On Christmas Day I set up the Apple Airport Express I received from Melissa successfully with my existing network and wanted to document what I did since I may change things.

The Airport Express software has a Wizard that helps you initially configure the unit. It’s good because it looks at your computer’s current wireless network configuration in an attempt to help you pick the right way to run the AE. I have a network that at its wired core is homed to my Linksys BEFSR41 router. The Linksys has my cable modem plugged into it, as well as a separate 5-port 100Base-TX Netgear switch and my SMC2655W 802.11B access point. Computers are attached to either free ports on the Linksys or the Netgear.

Since I’d read reports that the AE could integrate with non-Apple wireless nets, I decided to try to get it talking to my network through my access point. I’ve been running my wireless network with 64-bit WEP and MAC address filtering for the longest time with success, and didn’t want to compromise my existing config. I found that the AE didn’t support 64-bit WEP; it supported 40-bit, 128-bit, and WPA2 encryption schemes. However, the Orinoco silver PC card I use on my laptop while at home maxes out at 64-bit WEP. For purposes of this project, I went ahead and disabled WEP for the time being. However, my access point still has MAC address filtering on, with only the addresses of my NIC and the AE (which was printed on it) present. Since I don’t do anything critical on my wireless network that isn’t already taking place in a secured session, it’s not that big of a deal.

After reconfiguring my access point and laptop and verifying connectivity, I used the AE configurator to tell the AE to join my existing wireless net (dubbed “CYGNET”, of course!). It connected up fine and told me that the AE was assigned an address through DHCP. It’s nice to know the address of the AE, but it’s not essential since iTunes appears to broadcast to the local network to find AEs to connect to. However, I may try to use Justeport to pipe content to my AE, so having the address is good. The Airport Express’s management software can be used to find out the address if I forget it or it gets assigned a new one since it broadcasts out to look for AEs like iTunes does.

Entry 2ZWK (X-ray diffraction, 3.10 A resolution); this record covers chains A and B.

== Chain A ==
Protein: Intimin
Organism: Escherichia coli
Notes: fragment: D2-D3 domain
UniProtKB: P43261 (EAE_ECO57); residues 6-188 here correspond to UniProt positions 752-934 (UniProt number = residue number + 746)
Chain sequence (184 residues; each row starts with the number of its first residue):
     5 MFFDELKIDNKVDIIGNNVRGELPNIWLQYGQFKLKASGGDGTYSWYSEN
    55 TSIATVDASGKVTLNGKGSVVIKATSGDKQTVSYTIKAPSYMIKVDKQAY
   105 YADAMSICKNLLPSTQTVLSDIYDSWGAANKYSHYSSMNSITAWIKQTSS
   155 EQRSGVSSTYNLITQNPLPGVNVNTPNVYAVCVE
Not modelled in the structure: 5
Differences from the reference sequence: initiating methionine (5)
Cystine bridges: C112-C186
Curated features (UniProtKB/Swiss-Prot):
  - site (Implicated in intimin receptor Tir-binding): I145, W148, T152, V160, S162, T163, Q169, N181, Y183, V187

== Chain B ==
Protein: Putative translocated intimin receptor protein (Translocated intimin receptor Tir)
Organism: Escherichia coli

The AE has an audio minijack (1/8″) that accepts analog or digital (optical) connections. On my receiver I’ve used up the digital optical connections, so I used an analog patch cable to the AUX input to connect the AE up. I haven’t used the Ethernet or USB ports at this point.

Once online, a new button appeared to the left of the EQ button in iTunes and let me direct the output to “My Computer” or “Alex’s Airport” (the name I gave it). Once I selected the AE, the audio played through my stereo without much of a delay. I then reconfigured ICYG to output a 320kbps MP3 stream and connected to it through iTunes. The stream sounded quite good on the stereo, but iTunes disconnected from the stream after a few minutes for an unknown reason. I figured the bandwidth might have been too high, so I set it to 256kbps and it’s been more stable.

At this point, I’m considering moving my Linksys router to the family room with my cable modem and the AE, so I can use the AE’s Ethernet port and reconfigure it as a full-fledged wireless access point. Assuming its range is good from that location, I could then decommission my old SMC access point and set up encryption on my network once again. We’ll see.

The AE is a fun toy. Definitely recommended as a way to pump music from your computer to your stereo in a wireless fashion, if you can deal with not having remote control of the music source. If you want a solution that includes source control capabilities, I recommend the Squeezebox, although I haven’t personally used it.